boon-dog-gle: (noun) work of little or no value done merely to keep or look busy.
free: (adjective) provided without, or not subject to, a charge or payment.


movies: 2007...

Basically, this post is the same idea as my books post, but for movies. My goal for the year is to watch at least 2 current movies and 1 "classic" movie per month, with the definitions for both of those categories being at my discretion. As with the books, I'll put the most recently watched and reviewed movies at the top of the post.

Idiocracy, 02/12/07, (Quality, 2.5; Enjoyment, 4) I wrote the heading for this post on the first of the year. Obviously, I'm going to have to do some serious movie watching to catch up with my goal. It's totally ridiculous that I didn't watch a new movie this year until February 12! Oh well, enough whining.

Suzanne would say that, after not watching a movie all year, it's totally ridiculous that Idiocracy was the first movie we'd watch. I don't think she hated it, but she wasn't a big fan. I, however, was a fan of this movie written and directed by Mike Judge, the creator of Beavis & Butt-Head and King of the Hill. In the same vein as those shows, Idiocracy was a satirical take on the current state of our culture. I can see why someone might not like the movie. It's basically the same joke for an hour and a half. But, I thought it was a good joke, so I kept laughing.

The movie stars Luke Wilson, who is same character in every one of his movies, but he's a character I like, so I don't mind. Wilson plays the most average man in America who, as part of a military experiment, is put into hibernation for 500 years. When he wakes up, due to the steady degredation of society, he finds he is the smartest man in the world. There's a good scene early on in which one of the Wilson's military superiors tells him that when he's told to "lead, follow, or get out of the way," it's supposed to shame him into leading, or at least following. But Wilson says he's always been happy just getting out of the way. Well, 500 years later, he finds out the consequences of a whole society that has been happy to get out of the way.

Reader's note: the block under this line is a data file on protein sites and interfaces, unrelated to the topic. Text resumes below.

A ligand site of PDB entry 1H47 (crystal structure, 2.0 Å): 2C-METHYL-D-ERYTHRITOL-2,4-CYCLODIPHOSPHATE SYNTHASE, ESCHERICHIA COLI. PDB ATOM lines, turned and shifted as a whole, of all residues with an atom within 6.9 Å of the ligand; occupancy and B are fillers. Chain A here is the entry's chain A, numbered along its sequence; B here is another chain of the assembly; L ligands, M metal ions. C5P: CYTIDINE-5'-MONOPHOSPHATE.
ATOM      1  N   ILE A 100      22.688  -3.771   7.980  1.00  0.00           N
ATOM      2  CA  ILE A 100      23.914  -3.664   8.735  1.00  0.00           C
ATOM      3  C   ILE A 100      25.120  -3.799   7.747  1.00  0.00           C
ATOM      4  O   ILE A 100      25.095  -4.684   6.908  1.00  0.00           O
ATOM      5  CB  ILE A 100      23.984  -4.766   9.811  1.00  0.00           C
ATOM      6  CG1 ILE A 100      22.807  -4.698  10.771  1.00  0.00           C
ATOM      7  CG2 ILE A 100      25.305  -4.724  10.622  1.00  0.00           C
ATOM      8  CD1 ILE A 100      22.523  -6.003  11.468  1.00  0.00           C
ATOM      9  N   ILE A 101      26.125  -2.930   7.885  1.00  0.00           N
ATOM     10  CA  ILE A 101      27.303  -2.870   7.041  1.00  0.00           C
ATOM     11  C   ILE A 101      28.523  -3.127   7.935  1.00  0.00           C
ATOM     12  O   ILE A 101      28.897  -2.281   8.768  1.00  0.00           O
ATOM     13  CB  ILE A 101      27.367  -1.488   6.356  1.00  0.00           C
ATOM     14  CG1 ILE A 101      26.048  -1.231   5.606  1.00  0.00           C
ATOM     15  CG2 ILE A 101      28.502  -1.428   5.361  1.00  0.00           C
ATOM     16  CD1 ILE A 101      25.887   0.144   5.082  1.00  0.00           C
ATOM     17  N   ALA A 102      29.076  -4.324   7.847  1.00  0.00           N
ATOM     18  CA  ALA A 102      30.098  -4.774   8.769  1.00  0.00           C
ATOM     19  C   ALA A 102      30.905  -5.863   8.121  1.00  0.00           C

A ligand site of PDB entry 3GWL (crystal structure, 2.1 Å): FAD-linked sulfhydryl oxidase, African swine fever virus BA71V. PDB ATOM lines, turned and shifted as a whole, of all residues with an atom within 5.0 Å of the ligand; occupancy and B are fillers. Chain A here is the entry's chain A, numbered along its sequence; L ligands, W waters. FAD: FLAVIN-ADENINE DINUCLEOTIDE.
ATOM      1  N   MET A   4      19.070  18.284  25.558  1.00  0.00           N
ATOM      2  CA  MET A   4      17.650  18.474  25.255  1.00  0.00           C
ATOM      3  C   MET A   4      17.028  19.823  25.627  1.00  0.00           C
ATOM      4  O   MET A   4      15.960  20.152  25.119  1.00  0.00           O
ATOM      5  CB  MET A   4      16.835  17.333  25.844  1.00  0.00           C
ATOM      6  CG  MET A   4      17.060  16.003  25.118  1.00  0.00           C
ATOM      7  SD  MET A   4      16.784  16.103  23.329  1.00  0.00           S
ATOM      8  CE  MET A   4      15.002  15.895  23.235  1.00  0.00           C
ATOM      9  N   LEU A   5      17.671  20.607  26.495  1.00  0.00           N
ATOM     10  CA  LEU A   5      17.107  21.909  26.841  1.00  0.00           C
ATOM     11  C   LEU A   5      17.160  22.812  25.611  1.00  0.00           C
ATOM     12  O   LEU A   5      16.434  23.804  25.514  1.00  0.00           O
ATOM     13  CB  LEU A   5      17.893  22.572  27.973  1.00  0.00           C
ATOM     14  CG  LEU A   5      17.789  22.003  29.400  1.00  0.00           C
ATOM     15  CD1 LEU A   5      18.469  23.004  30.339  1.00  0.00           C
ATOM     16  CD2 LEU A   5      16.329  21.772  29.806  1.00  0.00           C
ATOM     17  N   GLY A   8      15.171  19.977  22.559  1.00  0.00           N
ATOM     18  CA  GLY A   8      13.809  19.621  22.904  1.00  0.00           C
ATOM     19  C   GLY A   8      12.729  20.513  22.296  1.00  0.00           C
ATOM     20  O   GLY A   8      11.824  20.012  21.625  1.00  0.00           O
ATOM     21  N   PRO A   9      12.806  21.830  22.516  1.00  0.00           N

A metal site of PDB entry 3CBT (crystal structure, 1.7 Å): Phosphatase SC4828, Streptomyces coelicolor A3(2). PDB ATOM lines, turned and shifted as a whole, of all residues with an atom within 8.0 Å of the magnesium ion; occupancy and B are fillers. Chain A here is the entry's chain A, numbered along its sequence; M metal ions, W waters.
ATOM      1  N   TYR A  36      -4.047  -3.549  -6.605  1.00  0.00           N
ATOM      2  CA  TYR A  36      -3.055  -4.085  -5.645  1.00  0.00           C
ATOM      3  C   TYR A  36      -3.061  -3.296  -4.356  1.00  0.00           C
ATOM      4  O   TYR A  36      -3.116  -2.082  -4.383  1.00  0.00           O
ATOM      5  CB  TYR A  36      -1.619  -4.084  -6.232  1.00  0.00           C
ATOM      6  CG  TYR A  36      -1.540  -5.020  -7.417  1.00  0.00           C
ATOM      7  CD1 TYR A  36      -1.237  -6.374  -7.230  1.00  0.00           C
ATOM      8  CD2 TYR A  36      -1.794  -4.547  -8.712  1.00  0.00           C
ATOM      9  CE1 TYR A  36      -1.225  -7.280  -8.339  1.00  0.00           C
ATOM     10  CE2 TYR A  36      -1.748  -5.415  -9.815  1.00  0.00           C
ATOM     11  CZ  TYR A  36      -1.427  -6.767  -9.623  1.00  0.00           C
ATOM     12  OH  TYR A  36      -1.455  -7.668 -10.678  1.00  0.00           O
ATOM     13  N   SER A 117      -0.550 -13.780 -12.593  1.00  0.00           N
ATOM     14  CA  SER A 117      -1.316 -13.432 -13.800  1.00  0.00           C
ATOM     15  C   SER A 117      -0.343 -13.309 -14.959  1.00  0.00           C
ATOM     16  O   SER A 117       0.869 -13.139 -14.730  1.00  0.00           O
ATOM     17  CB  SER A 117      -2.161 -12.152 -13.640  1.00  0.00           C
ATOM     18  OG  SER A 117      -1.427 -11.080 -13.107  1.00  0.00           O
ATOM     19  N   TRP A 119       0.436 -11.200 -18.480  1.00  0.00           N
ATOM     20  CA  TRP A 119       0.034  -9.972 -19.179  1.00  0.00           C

I laughed a lot throughout this movie. And there was a lot that was really true in Judge's take on our culture. That said, it was hyperbolic to the extreme, but that's often the case with satire. For those concerned about such things, there was a lot of crude humor, bad language, and other unseemly aspects to the movie. I'd say it's not for everyone. But if you're a Mike Judge fan, it's worth a rental.


Anonymous said... crack me up!! You are going to watch 2 "current" movies and 1 "classic" movie, with the defination of both categories at your discretion?? LOL..why don't you just say you'll watch three movies a month then and save us some time reading?

Yes..enough whining..I agree.

"Crude humor, bad language, and other unseemly aspects..."...would you recommend this movie for Christians?

nickg said...


It's my blog; I can be as wordy as I want.

As far as a recommendation, I said, "It's not for everyone. But if you're a Mike Judge fan, it's worth a rental." Look at it this way: Would I recommend the Bible for Christians? It too has crude humor, bad language, and other unseemly aspects.

G.K. Chesterton...

"The Bible tells us to love our neighbors, and also to love our enemies; probably because they are generally the same people."